in the Category: art
Belgium Art & Design
Home of a statue of impressionist painter Emile Claus and one of the scenes of the World Exhibition of 1913, the Citadelpark in Ghent has always been closely linked to art. This October, the parc’s Floraliënhal becomes the location of Belgium Art & Design. The event stirs the boundaries between art and design, while bringing buyer and dealer together as this year’s theme is ‘start to collect’. With workshops and info sessions, BAD wants to push gallery-phobia and auction anxiety out of this world. From botanical forms to digital collages: we’ve selected five artists worth a visit.
Text by Gerlin Heestermans
Cléo Totti lives and works in Liège. Her work is comprised of a sort of hybrid universe, and often deals with the human body. That body is transformed and turned into an object, using various types of material like collage, wax, painting, sculpture etc. The form is both liquid and solid and completely androgynous, reinforcing the idea of the fluidity of genres and sexualities. Cléo finds inspiration in biotechnology, as a gateway to the manipulation of bodies and the result is striking and often unsettling.
Veerle Verschooren specialises in a very specific and niche craft: stained glass. If you’d consider that technique as dated or old fashioned, then Craft Industries will definitely change your mind! Veerle makes bold, graphic and contemporary work that becomes even more magical once the light hits it. For Inteireur 2018 in Kortrijk she collaborated with DIFT designer Fien Meelberghs and made a stunning and unique piece of art that transcended the stereotypical use of the craft. Next to her own designs, she also does commissioned work and restauration.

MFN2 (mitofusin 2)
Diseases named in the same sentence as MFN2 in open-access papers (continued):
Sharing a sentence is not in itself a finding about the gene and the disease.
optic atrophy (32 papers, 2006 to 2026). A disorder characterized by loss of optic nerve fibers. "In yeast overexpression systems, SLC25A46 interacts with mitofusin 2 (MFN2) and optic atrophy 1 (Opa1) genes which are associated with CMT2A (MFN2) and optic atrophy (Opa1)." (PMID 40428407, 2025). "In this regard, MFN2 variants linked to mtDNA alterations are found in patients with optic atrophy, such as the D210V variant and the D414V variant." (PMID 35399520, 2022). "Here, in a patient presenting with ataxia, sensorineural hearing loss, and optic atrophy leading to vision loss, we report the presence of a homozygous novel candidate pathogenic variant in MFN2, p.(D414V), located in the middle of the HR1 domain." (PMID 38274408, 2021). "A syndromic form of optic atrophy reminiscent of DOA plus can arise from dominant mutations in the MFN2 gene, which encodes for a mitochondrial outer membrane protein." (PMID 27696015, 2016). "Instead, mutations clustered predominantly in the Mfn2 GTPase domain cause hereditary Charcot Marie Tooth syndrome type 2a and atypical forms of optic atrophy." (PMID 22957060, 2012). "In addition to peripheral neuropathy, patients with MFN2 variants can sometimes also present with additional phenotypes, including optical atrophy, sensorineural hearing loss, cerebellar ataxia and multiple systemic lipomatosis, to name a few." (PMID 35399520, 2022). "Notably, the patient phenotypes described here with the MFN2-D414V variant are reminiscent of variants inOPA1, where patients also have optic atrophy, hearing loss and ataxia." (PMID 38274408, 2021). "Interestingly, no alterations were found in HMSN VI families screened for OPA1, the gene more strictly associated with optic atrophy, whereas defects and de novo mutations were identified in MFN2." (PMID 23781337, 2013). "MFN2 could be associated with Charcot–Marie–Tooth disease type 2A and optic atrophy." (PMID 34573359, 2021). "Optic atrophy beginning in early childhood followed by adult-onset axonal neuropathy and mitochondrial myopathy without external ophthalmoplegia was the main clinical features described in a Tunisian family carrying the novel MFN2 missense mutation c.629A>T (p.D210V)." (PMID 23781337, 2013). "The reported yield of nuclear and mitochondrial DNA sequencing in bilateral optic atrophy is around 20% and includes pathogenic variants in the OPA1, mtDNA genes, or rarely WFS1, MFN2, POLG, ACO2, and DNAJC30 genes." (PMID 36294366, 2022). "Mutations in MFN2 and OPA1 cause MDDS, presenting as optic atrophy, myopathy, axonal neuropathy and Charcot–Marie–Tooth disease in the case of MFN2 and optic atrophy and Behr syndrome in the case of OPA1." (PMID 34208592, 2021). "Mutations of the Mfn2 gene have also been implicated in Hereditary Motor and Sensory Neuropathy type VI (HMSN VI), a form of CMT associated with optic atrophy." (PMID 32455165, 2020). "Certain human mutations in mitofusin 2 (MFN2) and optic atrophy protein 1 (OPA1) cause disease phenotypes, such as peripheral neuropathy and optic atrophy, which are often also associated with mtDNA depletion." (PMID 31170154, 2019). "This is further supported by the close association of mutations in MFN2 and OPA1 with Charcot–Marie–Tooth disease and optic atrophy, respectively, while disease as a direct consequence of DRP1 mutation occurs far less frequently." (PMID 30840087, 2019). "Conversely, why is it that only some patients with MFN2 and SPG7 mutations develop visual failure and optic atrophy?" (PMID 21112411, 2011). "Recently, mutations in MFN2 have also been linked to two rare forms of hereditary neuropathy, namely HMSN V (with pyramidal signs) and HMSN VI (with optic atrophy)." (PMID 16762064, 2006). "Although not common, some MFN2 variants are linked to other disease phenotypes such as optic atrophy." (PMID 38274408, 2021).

Photos shot by Wouter Rawoens (left) and Bram De Muynck (right, top)
Elke Van Kerckvoorde
Elke Van Kerckvoorde is no stranger to Subbacultcha. Having been featured in our magazine before, it’s fascinating to notice how her work has evolved over the years. From classic painting techniques she has moved to a more graphic approach, often working in combination with digital media. This results in glossy, figurative work that still manages to look completely unique and contemporary. A while ago, she started working in an enamel factory and it looks like that has influenced her work in the best possible way. We’re forever fans!
Jonas Vanderbeke graduated with a degree in painting from KASK 3 years ago and has been steadily making a name for himself. He uses iconography and recognisable motifs but presents them in a new context, where they take on another meaning and become almost larger than life. His work can be defined as collage, but not in the classic definition of the word; Jonas creates digital collages and then paints on canvas, on linen, wood or carpet. In doing so, he creates a new harmony, between different iconographies, times and aesthetics, while at the same time celebrating those frictions. His research is characterized by a sharp aestheticism that culminates in a celebration of the artificial, the ogling emptiness of beauty, of painting that holds up a mirror to itself.
Joke Raes worked in theatre for several years as a designer and performer before gradually moving to visual arts. She started focusing on her own work, following an under-water exhibition in the Red Sea and a residency among indigenous people living deep inside the Peruvian Amazon. Her work is imposing, but extremely detailed upon closer inspection. Joke is clearly obsessed with the surface, specifically with texture, evoking botanical forms derived from unspoilt nature. As beautiful as her work might be, Joke doesn’t necessarily tell us a pleasant story. Dynamics bring along resistance and stagnation and decay is always lurking somewhere.
Belgium Art & Design
10-13 Oct - Floraliënhal, Ghent
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